For the test, the service will use a “universal translator” for the two jets. The first test, will feature the equipment on a pole on a test range, with the jets pinging their information back and forth from that fixed location.
It’s not the first time a drone has been used as a link between the two fighters. Global Hawk unmanned system, equipped with a new radio has been designed to act as a translator between the aircraft.
A cloud-based common operational picture that tracks where friendly forces are and displays a map of their constantly updated positions.
Why is this so difficult? As stealth aircraft whose whole raison d’être is to evade detection, the F-22 and F-35 would rather not use conventional radios to communicate in combat because the transmissions are too easy for an enemy to pick up.
So both jets use so-called Low Probability of Detection/Low Probability of Interception communications – but they each use different ones that operate on different frequencies with incompatible software. F-22s use a unique Intra-Flight Data Link that works only with other F-22s, while the newer F-35s use the Multifunction Advanced Data Link , which can only talk to other F-35s.
The goal is to get something that works well enough to test in real-world conditions and get feedback from real pilots. Then you take that data and improve your solution and run the improved version through another test- then rinse and repeat until you get something good enough to field to actual combat forces.
We have product categories that we care a lot about. We want to be able to integrate sensors. We want to get data off of them. We want to secure the process. We want to be able to put applications on the system and connect capability and people together. And we want to output an effect, like jamming a radar, to hacking a network, to blowing everything up.
The system features new methods of data sharing between air and ground forces, a common operational view that can track updated positions, and most prominently, a data connection to allow F-22s and F-35s to share data without exposing their positions.
The F-35 was designed to take in large amounts of data regarding battlefield positions and situations. The F-22 has a more limited mission and capability -- and the F-22's Intra-Flight Data Link and the F-35's Multifunction Advanced Data Link are currently incompatible.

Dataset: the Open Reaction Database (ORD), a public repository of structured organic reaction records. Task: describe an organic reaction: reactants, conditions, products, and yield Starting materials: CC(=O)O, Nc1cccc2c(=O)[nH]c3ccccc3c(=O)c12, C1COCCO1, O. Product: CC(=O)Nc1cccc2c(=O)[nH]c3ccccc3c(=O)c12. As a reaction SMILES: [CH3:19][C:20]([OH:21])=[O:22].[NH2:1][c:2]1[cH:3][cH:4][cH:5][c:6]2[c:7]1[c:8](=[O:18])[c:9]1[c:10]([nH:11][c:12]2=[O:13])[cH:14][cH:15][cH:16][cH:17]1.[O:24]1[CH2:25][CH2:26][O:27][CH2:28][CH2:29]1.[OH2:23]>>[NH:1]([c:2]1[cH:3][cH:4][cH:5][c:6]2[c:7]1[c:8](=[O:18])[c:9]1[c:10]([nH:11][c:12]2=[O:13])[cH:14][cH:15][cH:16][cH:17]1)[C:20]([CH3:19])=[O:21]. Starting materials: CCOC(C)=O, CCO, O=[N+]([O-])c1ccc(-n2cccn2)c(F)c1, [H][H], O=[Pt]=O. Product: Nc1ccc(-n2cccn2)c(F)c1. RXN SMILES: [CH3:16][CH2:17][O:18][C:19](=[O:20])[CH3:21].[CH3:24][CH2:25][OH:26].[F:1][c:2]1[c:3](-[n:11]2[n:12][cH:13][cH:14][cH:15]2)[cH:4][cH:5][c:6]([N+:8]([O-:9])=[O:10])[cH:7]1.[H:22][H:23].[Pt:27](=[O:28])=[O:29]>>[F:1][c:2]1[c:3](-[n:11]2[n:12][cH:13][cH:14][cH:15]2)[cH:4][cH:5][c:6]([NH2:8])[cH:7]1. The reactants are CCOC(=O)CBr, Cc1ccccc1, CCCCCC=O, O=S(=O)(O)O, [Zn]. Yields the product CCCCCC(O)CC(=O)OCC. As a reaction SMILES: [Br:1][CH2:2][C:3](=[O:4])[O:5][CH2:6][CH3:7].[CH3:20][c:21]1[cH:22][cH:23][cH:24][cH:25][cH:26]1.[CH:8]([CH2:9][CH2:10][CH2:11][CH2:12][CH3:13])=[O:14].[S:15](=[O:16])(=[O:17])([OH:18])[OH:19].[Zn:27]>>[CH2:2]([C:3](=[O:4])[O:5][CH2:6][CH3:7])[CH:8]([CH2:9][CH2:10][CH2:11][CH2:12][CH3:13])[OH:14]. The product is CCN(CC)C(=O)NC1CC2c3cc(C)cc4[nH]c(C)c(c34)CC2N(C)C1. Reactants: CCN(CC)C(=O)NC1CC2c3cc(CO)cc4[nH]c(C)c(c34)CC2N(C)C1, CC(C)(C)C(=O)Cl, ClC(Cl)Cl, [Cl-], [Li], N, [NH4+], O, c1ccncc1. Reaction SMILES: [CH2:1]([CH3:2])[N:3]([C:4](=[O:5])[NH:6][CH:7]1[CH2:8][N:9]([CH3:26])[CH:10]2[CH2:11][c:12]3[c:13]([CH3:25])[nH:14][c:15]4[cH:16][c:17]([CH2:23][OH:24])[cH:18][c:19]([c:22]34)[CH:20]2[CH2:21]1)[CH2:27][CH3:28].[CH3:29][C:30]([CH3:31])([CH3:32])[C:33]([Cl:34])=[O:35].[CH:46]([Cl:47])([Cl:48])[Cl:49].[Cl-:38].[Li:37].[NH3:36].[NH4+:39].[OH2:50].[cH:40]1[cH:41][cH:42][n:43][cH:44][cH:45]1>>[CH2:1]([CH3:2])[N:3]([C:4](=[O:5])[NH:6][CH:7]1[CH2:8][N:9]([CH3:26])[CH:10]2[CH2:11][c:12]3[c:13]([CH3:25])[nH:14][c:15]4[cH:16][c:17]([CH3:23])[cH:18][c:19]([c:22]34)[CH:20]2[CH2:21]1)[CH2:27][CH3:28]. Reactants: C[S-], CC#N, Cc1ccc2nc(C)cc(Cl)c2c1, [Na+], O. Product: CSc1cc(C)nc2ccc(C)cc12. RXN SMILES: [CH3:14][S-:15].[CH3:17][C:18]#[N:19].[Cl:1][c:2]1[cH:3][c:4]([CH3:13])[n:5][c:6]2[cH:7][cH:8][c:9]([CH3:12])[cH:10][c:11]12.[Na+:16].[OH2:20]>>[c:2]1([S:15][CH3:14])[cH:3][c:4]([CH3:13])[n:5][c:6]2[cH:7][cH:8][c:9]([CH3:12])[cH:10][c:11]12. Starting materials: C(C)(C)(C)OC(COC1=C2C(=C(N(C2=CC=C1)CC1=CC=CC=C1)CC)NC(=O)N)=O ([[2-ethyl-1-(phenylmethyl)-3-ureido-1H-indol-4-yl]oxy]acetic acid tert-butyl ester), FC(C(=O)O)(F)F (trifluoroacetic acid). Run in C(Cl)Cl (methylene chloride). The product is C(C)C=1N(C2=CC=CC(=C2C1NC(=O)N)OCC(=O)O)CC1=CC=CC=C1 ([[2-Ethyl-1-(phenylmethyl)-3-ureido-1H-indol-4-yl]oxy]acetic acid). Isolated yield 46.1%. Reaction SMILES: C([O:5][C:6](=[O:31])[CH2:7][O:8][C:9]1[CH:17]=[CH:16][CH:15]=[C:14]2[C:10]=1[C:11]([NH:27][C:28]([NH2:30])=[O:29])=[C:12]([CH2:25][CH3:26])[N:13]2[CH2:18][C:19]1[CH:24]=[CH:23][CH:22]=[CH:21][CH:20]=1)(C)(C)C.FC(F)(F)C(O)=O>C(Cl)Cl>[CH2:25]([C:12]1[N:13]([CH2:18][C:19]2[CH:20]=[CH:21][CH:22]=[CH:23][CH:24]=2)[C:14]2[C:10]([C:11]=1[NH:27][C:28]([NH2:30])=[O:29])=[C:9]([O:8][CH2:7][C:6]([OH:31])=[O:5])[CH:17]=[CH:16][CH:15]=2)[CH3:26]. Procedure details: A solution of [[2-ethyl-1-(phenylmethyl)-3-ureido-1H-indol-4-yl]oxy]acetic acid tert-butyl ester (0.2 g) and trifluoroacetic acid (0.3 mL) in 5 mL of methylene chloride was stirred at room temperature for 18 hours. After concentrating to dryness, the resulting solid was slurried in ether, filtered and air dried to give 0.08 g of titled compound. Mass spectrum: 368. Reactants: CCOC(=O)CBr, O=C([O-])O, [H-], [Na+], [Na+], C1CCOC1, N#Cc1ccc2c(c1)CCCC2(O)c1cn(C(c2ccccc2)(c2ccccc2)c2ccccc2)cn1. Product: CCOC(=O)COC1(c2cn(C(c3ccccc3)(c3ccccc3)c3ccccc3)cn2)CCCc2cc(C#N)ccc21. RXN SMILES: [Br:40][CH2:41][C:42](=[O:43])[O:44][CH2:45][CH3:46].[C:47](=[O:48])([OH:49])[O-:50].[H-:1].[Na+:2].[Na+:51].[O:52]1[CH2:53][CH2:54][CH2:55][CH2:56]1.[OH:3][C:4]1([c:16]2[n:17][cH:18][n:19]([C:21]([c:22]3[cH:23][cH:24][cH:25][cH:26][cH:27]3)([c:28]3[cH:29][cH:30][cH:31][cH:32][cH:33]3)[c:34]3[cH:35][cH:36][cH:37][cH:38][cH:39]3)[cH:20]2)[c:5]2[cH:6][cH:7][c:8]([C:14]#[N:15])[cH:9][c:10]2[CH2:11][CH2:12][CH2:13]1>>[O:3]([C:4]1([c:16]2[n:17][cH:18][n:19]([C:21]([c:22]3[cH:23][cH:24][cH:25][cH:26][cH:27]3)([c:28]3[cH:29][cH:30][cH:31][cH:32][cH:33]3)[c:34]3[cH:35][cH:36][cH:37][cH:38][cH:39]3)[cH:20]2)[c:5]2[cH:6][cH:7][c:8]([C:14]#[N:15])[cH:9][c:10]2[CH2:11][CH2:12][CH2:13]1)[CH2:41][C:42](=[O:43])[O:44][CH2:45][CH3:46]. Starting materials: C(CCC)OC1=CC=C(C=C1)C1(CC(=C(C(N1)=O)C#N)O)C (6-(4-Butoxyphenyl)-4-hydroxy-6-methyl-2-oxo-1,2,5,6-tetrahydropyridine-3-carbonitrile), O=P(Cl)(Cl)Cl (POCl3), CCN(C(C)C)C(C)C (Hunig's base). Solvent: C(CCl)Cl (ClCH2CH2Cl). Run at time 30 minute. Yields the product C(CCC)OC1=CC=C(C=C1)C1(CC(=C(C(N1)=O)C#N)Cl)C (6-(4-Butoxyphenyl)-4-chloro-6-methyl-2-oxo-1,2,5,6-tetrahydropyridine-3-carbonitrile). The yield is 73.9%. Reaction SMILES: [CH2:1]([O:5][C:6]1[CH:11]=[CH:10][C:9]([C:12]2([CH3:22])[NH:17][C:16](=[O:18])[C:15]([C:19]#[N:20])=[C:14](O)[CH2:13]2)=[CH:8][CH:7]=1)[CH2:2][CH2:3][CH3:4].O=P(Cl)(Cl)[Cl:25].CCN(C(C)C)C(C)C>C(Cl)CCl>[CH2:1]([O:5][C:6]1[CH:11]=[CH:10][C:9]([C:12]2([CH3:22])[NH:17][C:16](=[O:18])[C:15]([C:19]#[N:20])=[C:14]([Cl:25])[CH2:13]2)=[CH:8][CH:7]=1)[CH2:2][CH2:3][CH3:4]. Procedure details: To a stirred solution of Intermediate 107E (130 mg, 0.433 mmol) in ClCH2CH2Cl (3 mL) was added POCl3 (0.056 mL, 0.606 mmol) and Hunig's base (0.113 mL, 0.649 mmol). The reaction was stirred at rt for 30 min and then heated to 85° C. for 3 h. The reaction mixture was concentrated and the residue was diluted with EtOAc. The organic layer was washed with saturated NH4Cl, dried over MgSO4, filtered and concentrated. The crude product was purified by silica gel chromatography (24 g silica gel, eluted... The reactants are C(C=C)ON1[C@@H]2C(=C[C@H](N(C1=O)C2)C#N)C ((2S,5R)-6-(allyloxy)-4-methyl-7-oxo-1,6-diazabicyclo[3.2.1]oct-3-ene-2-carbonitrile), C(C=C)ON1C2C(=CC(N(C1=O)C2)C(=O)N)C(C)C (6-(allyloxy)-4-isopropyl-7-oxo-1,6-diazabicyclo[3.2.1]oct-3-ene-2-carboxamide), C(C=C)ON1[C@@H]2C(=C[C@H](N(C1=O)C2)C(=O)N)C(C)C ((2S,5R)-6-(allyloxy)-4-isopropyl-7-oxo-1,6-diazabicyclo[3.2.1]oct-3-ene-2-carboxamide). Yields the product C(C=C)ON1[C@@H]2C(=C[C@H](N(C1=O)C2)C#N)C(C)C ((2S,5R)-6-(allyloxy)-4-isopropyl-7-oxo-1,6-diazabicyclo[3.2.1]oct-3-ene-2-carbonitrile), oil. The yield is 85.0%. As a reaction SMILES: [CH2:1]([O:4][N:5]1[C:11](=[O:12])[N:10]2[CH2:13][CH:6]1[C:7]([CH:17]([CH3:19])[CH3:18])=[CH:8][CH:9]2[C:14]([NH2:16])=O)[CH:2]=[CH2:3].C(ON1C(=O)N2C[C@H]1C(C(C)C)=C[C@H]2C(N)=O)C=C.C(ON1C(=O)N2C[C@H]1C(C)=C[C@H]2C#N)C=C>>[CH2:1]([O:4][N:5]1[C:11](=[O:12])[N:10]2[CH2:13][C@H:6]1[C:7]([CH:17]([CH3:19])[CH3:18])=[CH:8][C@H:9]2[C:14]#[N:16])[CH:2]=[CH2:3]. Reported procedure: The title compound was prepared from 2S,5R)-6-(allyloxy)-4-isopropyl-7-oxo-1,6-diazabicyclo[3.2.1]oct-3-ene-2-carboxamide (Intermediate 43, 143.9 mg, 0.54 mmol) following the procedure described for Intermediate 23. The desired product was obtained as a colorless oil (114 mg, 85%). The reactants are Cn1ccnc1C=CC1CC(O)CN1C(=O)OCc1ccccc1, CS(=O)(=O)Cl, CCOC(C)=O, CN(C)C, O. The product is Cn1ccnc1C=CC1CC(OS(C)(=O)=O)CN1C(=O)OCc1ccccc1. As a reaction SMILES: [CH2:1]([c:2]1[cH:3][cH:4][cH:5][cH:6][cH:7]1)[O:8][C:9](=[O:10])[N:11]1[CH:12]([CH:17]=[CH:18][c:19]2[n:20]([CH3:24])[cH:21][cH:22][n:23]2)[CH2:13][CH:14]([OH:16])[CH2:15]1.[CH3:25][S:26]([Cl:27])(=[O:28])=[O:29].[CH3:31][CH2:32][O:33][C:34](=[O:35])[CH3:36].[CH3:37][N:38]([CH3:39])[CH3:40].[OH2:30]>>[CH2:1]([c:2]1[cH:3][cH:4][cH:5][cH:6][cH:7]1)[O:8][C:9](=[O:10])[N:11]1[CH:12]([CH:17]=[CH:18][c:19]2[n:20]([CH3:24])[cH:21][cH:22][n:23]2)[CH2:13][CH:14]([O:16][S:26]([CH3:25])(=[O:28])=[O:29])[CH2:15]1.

The fighter planes, and other platforms, have different communications protocols and radio frequencies, and were not designed with a digital gateway to integrate their communications capabilities.
"The main point is that we want both the F-22 and the F-35 to be able to share communication over a link that allows them to do so in a way that protects their survivability."
Imagine a network of manned and unmanned systems, with relatively expendable drones actively emitting signals while the rest of the force stays silent, stealthy, and survivable. Imagine a multi-domain command and control network that can pull together forces from air, land, sea, networks reorganizing as needed on the fly. The goal: create a dispersed, flexible force our adversaries’ centralized systems can’t keep up with.
How would that work? A commander inputs the task the force needs to do, identifies the units to be made available for tasking, enters some constraints like geographic bounds, timing, etc., and the system comes back with some proposed courses of action. To develop the courses of action, the system runs an auction across all the units available to determine which can best accomplish the tasking like match passenger’s desired pickup points and destinations with available drivers, in seconds, millions of times a day.
Of course, the artificial intelligence driving this kind of Joint All-Domain Command & Control system would be complex, distinguishing between ride type and it would need to know the capabilities of different types of drones, planes, ships, ground vehicles, satellites, and more.
Then it needs to calculate which was best able to do a mission based on both its inherent capabilities and its current location. Instead of just knowing where to drop off a passenger, it would need to figure out the best kind of bomb to drop, or jamming to conduct, or network toodto deploy, against a wide variety of targets.
Traditional military organization is like a jigsaw puzzle, where every piece can fit in one and only one place in the larger picture; the future organization needs to be like a mosaic, where a set of tiny building blocks can be combined in all sorts of ways to make an infinite variety of images.
This kind of networked force could survive enemy attack – physical destruction, hacking, or jamming – by reorganizing itself to pass data around the damaged nodes, making it difficult for adversaries to knock out by jamming a few key links or physically destroying major headquarters, bases, ships, and satellites.
“The tools available to field commanders are insufficient to enable them to develop and plan creative operations. As a result, commanders, particularly junior ones who lack large planning staffs, will tend to fall back on doctrine, habits, and traditions that the enemy can predict.” We heed to enable leaders up and down the chain of command to creatively plan, adapt, and recompose their forces and operations.”
These new tools would help commanders rapidly retask and reorganize a new kind of force. Instead of relying on large, powerful aircraft that can do all aspects of an electronic warfare mission alone by themselves – which simplifies both US planning and the enemy’s countermeasures – the future force would disaggregate capabilities across multiple manned and unmanned platforms.
Expendable drones might emit radar signals, while other drones and manned systems would passively receive the radar returns, then compare notes over hard-to-detect datalinks to figure out where the enemy forces were. Other expendable drones – possibly launched from a manned mothership — could transmit the powerful signals required for jamming, but every unit in the network would have the capacity to passively listen for enemy transmissions.